Bradford City’s Oscar Threlkeld is full of praise for ‘saviour’ Derek Adams

OSCAR THRELKELD’S relationship with Derek Adams is not the conventional one that you would expect between a player and his manager. It goes far beyond that.

The Bradford City chief helped Threlkeld out when he was at a low ebb in his life and struggling with mental health issues in the winter of 2018-19. He became, in the utility player’s words, his ‘saviour’.

Threlkeld and Adams go back a fair way.

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Prior to recently linking up together for a fourth time, the Scot – during his time at Plymouth Argyle – brought the Lancastrian in on loan on two occasions before signing him permanently in the summer of 2016.

FAMILIAR FACE: Oscar Threlkeld closes in on Bradford City's Andy Cook during Salford's visit to Valley Parade last season. Picture: Bruce Rollinson

Successful times, including clinching promotion to League One, followed in Devon before Threlkeld rejected a new deal and chose to sign a three-year contract with Belgian First Division A side Waasland-Beveren in the close season of 2018.

It was a move which Threlkeld would soon regret.

Struggling for first-team opportunities and far from home, the versatile defender endured a mentally challenging time across the Channel.

He admitted that he struggled for motivation and even found it difficult to eat and sleep at some points before seeking help and support ahead of Adams rekindling his love of football.

Oscar Threlkeld.

At a timely juncture, Threlkeld found sanctuary under Adams again at Home Park, rejoining on loan in January, 2019.

It is something that he will be forever grateful for.

Threlkeld told The Yorkshire Post: “It was a time when I fell out of love with football and luckily, Derek Adams was there at Plymouth Argyle for me.

“I went there on loan to try and enjoy football again. I was not too bothered about playing and starting games. As long as I was happy, that was the main thing.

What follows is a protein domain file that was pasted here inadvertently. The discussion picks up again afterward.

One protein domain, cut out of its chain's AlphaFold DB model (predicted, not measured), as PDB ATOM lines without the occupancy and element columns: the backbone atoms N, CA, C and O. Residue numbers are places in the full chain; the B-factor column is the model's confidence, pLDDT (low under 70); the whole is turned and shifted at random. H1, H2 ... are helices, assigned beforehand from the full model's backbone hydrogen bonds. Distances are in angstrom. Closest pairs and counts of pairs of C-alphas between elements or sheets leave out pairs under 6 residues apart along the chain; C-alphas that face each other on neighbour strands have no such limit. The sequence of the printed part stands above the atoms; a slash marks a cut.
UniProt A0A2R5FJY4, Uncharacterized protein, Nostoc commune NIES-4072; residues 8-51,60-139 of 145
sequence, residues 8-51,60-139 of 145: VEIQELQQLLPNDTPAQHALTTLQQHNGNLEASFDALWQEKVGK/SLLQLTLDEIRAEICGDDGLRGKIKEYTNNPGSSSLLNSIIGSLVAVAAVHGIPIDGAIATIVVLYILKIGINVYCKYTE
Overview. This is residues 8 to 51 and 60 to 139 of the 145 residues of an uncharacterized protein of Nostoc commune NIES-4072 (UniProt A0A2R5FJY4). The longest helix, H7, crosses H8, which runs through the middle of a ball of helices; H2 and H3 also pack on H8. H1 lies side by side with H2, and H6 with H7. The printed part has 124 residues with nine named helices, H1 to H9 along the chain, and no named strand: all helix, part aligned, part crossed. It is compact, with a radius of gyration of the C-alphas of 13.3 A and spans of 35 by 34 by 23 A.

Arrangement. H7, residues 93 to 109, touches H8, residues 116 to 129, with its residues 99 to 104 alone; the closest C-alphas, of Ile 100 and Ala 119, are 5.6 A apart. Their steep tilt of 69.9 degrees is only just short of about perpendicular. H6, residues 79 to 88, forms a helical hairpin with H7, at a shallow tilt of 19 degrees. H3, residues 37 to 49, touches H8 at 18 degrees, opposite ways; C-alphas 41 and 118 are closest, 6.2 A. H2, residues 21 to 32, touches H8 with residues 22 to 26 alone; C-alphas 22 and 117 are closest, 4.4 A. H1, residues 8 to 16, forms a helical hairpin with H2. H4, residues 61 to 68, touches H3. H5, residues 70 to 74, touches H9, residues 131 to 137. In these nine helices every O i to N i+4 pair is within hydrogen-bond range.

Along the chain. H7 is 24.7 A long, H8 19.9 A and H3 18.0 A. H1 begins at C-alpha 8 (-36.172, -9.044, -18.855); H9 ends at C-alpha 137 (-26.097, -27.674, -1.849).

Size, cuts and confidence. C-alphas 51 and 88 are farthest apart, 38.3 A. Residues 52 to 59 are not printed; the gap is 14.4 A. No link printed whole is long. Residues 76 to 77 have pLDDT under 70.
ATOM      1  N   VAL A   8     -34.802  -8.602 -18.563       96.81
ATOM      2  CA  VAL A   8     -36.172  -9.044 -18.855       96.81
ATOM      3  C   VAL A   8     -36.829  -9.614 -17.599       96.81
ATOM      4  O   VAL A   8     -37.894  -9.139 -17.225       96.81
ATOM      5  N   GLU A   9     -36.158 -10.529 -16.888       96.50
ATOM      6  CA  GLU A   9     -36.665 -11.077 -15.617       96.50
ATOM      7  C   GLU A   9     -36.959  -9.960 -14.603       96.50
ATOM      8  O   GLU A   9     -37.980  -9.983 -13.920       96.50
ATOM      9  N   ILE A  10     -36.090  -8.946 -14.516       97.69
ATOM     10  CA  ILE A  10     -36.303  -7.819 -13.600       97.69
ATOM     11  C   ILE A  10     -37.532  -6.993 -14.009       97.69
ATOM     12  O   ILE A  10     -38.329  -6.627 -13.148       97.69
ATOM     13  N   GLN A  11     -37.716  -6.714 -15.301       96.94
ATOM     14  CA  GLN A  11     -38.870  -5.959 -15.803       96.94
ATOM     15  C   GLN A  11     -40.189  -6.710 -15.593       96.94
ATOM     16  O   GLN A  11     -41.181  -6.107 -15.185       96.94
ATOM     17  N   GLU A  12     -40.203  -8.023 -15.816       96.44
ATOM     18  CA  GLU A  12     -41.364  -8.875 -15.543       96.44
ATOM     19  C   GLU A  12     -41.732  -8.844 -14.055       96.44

HELPING HAND: Bradford City manager Derek Adams. Picture: John Walton/PA

“Luckily, I did play the games and I fell back in love with football and found my feet and cleared my head and knew what I had to do when I was having a bad day. I started to enjoy my football and got going again.

“I don’t think there were many clubs there for me to come home to. He was the saviour in bringing me back to the UK. He knew that I enjoyed living in Plymouth and had a second family and friends there through playing and living there (before).

“I cannot give credit enough to Derek Adams. He was my saviour and I’ve a lot of respect for him.”

As someone who is acutely aware of the individual behind the player and his particular needs, Adams’s relationship with Threlkeld is built on strong foundations.

Oscar Threlkeld (left) battles with Everton's Anthony Gordon during a Carabao Cup second round match at Goodison Park for Salford City. Picture: Jon Super/NMC Pool/PA

Just as he has got the best out of the Radcliffe-born player on the pitch, he has also been conscious of his happiness off it.

At the end of the day, a happy player usually leads to a successful one.

That will be the devout hope of the Bantams manager after signing Threlkeld once again following his release from Salford City.

The Ammies finished in a disappointing eighth place in League Two last term in a season which saw the former Bolton Wanderers player feature 35 times.

He started in the game which finally ended Bradford’s season as a competitive entity in late April when Salford won 1-0 at BD8.

With Adams now at the helm at City, there is renewed confidence that the claret and amber will be able to last the course under the 46-year-old, who has shown a strong propensity in the past to get the best out of players individually and collectively.

On the secret of his own success under Adams, Threlkeld, who can operate in the centre or on the right-hand side of a defence and in midfield, commented: “I don’t know what it is. I think it is just the mutual respect we have for each other. He trusts me and I trust him.

“If he doesn’t want to put me in a game, there’s obviously something that I need to be working at on the training ground or, for no particular reason, it is a benefit for the team.

“It is one of those where I can go into his office and speak to him if needs be and not be scared to get the answer I don’t really want or what I do want.

“The mutual respect is the reason why he has always got the best out of myself.”

Alongside Adams, Threlkeld can count on the backing of a support team if he experiences any fresh mental health issues, something that he has been open about in the past with the 26-year-old being an advocate of players reaching out and seeking help in times of need.

Threlkeld, who has signed a two-year deal at City, added: “I know what to do if I am having a bad day. I know if I need to speak to someone about it, whether it is a psychologist, the gaffer or my missus.

“Even something like just chewing gum takes my mind off things. I was speaking to a psychologist called Mark Bowden and he said that was the main thing that I needed to do.

“If someone needs someone, there is always going to be someone there for them.”